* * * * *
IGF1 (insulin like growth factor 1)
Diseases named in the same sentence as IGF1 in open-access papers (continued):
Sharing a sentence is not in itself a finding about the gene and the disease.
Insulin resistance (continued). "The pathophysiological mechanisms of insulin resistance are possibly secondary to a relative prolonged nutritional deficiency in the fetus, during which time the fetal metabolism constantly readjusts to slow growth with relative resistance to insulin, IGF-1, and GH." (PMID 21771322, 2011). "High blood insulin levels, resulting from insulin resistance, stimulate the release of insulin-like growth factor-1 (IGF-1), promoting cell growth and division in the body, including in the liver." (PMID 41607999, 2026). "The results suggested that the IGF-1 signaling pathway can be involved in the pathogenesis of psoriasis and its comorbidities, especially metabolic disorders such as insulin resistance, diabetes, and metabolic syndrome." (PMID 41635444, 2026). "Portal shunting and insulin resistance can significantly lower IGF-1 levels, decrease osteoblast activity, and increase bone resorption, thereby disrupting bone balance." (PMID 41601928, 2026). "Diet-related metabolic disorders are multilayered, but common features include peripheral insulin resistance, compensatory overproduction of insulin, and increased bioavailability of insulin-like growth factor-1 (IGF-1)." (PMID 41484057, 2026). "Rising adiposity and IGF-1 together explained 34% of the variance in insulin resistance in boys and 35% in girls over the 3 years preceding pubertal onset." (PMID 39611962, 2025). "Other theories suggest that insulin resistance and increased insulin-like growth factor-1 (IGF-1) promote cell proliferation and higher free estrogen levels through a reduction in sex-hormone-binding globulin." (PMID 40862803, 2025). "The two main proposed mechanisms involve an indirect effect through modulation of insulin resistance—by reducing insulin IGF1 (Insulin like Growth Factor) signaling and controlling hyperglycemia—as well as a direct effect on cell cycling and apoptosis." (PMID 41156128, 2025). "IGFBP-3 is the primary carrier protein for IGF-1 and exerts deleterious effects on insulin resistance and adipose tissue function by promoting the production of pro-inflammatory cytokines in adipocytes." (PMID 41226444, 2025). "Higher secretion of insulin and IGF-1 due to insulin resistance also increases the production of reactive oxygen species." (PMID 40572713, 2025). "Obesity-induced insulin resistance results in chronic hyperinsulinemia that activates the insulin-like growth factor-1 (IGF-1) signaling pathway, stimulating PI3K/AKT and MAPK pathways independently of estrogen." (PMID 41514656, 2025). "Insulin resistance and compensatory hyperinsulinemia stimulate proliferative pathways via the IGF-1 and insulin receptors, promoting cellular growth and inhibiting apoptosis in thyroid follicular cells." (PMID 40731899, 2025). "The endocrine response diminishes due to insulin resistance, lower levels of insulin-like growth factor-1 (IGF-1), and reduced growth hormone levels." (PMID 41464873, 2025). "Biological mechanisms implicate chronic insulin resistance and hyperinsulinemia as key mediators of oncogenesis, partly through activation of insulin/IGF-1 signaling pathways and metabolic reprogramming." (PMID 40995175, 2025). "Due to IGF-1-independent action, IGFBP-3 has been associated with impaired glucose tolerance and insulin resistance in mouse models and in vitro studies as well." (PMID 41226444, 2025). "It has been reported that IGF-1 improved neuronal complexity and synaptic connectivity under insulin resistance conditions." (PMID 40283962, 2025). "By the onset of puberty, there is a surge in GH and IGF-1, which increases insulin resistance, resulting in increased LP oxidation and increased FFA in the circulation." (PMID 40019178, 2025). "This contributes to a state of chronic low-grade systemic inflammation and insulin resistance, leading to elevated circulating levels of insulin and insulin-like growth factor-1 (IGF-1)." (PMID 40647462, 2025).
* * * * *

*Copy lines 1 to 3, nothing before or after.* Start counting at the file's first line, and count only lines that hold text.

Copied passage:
IGF1 (insulin like growth factor 1)
Diseases named in the same sentence as IGF1 in open-access papers (continued):
Sharing a sentence is not in itself a finding about the gene and the disease.